Helping Our Wild Feathered Friends

Author: Jessica | 03/16/21
       

Rufous Hummingbird

A Rufous Hummingbird looks to feed on a native red-flowering currant on Whidbey Island in March 2021. In early spring, the pollen of red-flowering currant attracts bumblebees and hummingbirds. Later in the season, the plant produces berries that are a favorite of Cedar Waxwings, American Robins and other wildlife. Photo by Jennifer Holmes.

Editor’s note: Washington Department of Fish and Wildlife reported April 8 that reports of sick and dead wild birds had gone down substantially compared to earlier this year but still advised the public to remain diligent about keeping feeders and bird baths clean and to wear gloves while maintaining them. WDFW noted that if people do observe sick or dying birds in their area, they should remove feeders and baths again for a short time and continue to monitor. 

 

Steve and Martha Ellis aren’t concerned about wild birds going hungry in their yard.

When the Coupeville couple learned about a deadly salmonellosis outbreak among local bird populations this winter that led to a recommendation by the Washington Department of Fish and Wildlife to take down bird feeders and bird baths, they didn’t worry. Steve and Martha are longtime birders who care deeply about birds and other wild creatures and their habitat.

Their property, just shy of an acre, provides many different native plantings that wild birds use for food and shelter.

“Birds simply do not require supplemental feeding, providing there’s an abundance of native trees and shrubs,” Steve said.

When reports of sick and dying birds in several Washington counties continued, WDFW  extended its advisory through April 1. Kristin Mansfield, veterinarian with the WDFW, said last week that the department is uncertain whether they will recommend that backyard feeders stay down beyond the date.

Golden-crowned Kinglet image

Golden-crowned Kinglets eat mostly insects, which will be more abundant this spring. Photo by Craig Johnson.

“It’s really hard to say,” Mansfield said. “Our hope is that we see a significant decrease in reports of sick and dead birds, which we do expect to happen as natural food sources become available and birds begin to spread out more.”

It seems spring can’t come soon enough this year, not for just the birds, but the many nature enthusiasts who care deeply about them.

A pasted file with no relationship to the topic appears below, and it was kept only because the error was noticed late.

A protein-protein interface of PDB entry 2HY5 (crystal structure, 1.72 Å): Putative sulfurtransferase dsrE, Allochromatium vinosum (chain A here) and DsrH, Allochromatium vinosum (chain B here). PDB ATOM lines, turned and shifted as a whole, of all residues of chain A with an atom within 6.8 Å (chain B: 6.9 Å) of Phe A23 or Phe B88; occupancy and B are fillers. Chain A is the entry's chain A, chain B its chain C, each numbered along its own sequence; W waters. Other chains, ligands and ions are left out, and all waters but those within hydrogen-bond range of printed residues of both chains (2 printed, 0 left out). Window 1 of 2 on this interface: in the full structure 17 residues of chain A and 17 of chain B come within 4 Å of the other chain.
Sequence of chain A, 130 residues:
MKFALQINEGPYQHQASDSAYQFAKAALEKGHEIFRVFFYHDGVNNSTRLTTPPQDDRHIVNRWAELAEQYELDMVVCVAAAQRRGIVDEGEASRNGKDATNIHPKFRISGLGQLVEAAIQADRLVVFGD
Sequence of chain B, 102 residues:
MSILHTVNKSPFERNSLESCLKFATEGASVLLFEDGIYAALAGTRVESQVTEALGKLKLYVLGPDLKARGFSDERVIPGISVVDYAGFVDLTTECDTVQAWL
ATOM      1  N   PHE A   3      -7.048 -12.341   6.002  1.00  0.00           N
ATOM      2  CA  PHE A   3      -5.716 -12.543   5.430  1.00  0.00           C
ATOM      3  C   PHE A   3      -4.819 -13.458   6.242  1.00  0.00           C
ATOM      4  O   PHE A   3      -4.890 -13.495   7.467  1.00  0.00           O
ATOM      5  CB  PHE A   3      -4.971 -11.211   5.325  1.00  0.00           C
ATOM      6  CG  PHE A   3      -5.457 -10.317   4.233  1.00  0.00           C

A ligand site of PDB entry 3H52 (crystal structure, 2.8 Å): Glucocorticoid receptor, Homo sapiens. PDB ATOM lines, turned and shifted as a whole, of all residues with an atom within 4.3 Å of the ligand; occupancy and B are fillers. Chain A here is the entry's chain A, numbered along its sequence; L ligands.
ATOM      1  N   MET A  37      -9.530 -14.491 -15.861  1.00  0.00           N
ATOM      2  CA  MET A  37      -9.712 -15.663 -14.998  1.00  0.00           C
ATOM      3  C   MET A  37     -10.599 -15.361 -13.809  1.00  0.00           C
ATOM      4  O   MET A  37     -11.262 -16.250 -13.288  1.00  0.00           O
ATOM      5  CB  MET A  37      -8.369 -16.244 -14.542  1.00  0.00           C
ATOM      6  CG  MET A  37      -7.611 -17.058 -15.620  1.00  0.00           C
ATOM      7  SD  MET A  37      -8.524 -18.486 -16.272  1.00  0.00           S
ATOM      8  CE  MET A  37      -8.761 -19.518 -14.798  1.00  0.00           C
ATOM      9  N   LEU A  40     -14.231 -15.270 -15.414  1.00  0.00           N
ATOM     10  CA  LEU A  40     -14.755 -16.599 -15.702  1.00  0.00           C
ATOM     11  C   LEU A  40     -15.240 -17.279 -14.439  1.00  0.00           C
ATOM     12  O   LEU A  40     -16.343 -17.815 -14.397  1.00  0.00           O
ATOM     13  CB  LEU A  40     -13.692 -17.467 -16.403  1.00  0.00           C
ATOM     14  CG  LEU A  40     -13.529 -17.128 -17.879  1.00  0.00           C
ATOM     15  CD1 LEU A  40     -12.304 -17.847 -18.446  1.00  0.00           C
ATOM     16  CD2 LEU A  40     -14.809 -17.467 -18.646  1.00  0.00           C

“I would suggest that feeding during a cold snap or a snow event does save many lives,” Steve Ellis said. “The warming weather of March is sure to produce large populations of protein-rich invertebrates for the birds to munch on.”

Native plants nourish and sustain

Supporting the Whidbey Camano Land Trust is one way to help ensure that forests, wetlands, and other natural areas remain havens for birds, pollinators and other wildlife. The Land Trust not only preserves lands with an abundance of native plant life, but staff and volunteers also re-introduce native trees and shrubs during restoration and stewardship efforts.

One example is at Crockett Lake Preserve, where red-flowering currant, snowberry, Indian plum, Pacific crab apple and other native plants were planted in places where non-native invasive species were removed.

Implementing native plants into your own landscape is another way to help wild creatures.

Steve and Martha Ellis retained or planted many native trees and shrubs on their wooded property and have seen at least 65 different wild bird species.

Steve understands there is a natural longing to want to help birds by providing food.

“The real reason we feed is because people have a deep longing for connections to wild creatures, so we invite birds into our controlled spaces through the use of feeders,” he said. “When we retain or replant native flora, we’re the ones being invited into nature.”

Learn More

Some great resources to learn more about native plants that benefit wildlife:

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